There are no familiar ways to think about the levels of interconnectedness that seem to characterize the quantum universe. Instead of a lonely void, with isolated particles moving through it, space appears filled with connections. p. 45

Sound like social networking and Web 2.0 to you? Flickr, Del.icio.us, blogging, etc?

I have learned that great things are possible when we increase participation. I always want more people, from more diverse functions and places, to be there. I am always surprised by what people can create as they explore the webs of relation and caring that connect them. Finally, I no longer argue about what is real. We each construct reality, and when I become curious about this, I learn a great deal from other people. I expect them to see things differently from me, to surprise me. p. 46

Yes!! This is why I want others (in my field) blogging so I can learn from them!

We all have to learn how to support the workings of each other, to realize that intelligence is distributed and that it is our role to nourish others with truthful, meaningful information. Fed by such information, everyone can more capably deal with issues and dilemmas that appear in their area. p. 102

Yes, I have a drive to share information, and want others to also share so we can all learn together.

The organization then needs to support people to reflect on this unsettling or disconfirming information, providing them with the resources of time, colleagues, and reflection. p. 108

Do you have colleagues and time so that you can reflect on the influx of information you are bombarded with daily?

State Testing
Another thing that tickled my brain was the comments about measurement that made me think of implications for state testing and No Child Left Behind.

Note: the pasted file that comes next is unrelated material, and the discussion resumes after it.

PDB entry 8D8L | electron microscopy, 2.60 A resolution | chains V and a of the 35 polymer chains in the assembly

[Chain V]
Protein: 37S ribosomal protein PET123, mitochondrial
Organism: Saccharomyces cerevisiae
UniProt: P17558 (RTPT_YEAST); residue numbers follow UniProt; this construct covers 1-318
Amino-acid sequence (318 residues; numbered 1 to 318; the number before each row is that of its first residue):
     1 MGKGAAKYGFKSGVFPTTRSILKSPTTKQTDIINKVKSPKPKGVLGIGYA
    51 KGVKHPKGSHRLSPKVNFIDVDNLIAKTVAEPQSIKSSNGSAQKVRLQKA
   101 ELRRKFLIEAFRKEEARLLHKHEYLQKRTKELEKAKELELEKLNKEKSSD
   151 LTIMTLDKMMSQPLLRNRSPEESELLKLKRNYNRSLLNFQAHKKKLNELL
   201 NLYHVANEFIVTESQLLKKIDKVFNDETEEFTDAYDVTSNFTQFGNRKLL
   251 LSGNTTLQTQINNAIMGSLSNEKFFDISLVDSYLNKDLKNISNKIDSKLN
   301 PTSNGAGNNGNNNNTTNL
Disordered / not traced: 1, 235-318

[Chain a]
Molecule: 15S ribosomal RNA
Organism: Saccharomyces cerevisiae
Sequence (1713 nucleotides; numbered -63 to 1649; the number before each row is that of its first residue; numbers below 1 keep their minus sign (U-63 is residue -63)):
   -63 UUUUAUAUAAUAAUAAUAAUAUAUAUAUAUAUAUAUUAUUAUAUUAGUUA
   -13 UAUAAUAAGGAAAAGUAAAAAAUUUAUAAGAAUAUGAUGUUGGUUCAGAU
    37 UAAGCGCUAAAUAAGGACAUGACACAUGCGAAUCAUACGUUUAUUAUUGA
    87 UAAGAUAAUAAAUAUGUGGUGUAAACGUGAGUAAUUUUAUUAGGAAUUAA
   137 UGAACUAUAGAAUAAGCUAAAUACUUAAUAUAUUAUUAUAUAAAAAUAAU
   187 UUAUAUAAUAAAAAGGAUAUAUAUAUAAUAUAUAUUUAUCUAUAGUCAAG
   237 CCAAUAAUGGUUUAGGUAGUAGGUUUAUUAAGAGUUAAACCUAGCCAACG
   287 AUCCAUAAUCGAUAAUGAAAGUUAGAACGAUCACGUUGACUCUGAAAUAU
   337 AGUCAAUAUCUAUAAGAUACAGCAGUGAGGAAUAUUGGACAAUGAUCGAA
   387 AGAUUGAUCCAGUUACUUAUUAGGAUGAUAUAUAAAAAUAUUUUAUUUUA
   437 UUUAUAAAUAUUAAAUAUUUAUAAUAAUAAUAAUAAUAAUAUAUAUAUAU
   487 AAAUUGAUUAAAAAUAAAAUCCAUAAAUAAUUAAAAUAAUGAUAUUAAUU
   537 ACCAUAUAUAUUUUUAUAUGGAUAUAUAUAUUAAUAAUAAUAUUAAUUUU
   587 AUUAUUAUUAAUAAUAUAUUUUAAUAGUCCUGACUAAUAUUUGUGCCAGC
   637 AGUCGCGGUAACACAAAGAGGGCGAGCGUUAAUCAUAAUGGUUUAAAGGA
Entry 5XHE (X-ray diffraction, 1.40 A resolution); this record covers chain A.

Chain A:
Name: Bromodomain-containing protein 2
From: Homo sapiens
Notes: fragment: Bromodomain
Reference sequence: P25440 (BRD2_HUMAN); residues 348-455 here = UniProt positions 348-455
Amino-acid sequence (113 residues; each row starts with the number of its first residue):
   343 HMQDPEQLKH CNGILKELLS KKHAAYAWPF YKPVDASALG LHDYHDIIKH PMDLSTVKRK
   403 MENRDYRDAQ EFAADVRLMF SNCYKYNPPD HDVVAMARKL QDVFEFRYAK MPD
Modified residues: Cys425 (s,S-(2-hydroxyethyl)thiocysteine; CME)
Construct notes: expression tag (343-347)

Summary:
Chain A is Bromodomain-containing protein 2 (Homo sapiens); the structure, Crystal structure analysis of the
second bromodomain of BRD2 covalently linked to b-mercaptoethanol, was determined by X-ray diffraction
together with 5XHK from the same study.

Heisenberg’s Uncertainty Principle (quantum physics). We can measure the particle aspect, or the wave aspect — either location or movement — but we can never measure both at the same time.p. 36

Once the observer chooses what to perceive, “the effect of perception is immediate and dramatic. All of the wave function representing the observed system collapases, excpet the one part, which actualizes into reality” (Zukav 1979, 79). p. 37.

Since fractals resist definitive assessment by familiar tools, they require a new approach to observation and measurement. What is important in a fractal landscape is to note not quantity but quality. How complex is the system? What are its distinguishing shapes? How do it’s patterns differ from those of other systems? In a fractal world, if we ignore qualitative factors and focus on quantitative measures, we doom ourselves only to frustration. p. 125.

The 123VC workshop I’m involved in is also affectionately called “Jazz.” We probably need to think more deeply about how that metaphor truly captures the way the workshop evolved and is collaboratively presented. Listen to this….

Those who have used music metaphors to describe working together, especially jazz metaphors, are sensing the nature of this quantum world. This world demands that we be present together, and be willing to improvise. We agree on the melody, tempo, and key, and then we play. We listen carefully, we communicate constantly, and suddenly, there is music, possibilities beyond anything we imagined. The music comes from somewhere else, from a unified whole we have accessed among ourselves, a relationship that transcends our false sense of separateness. When the music appears, we can’t help but be amazed and grateful.

Maybe more thoughts later….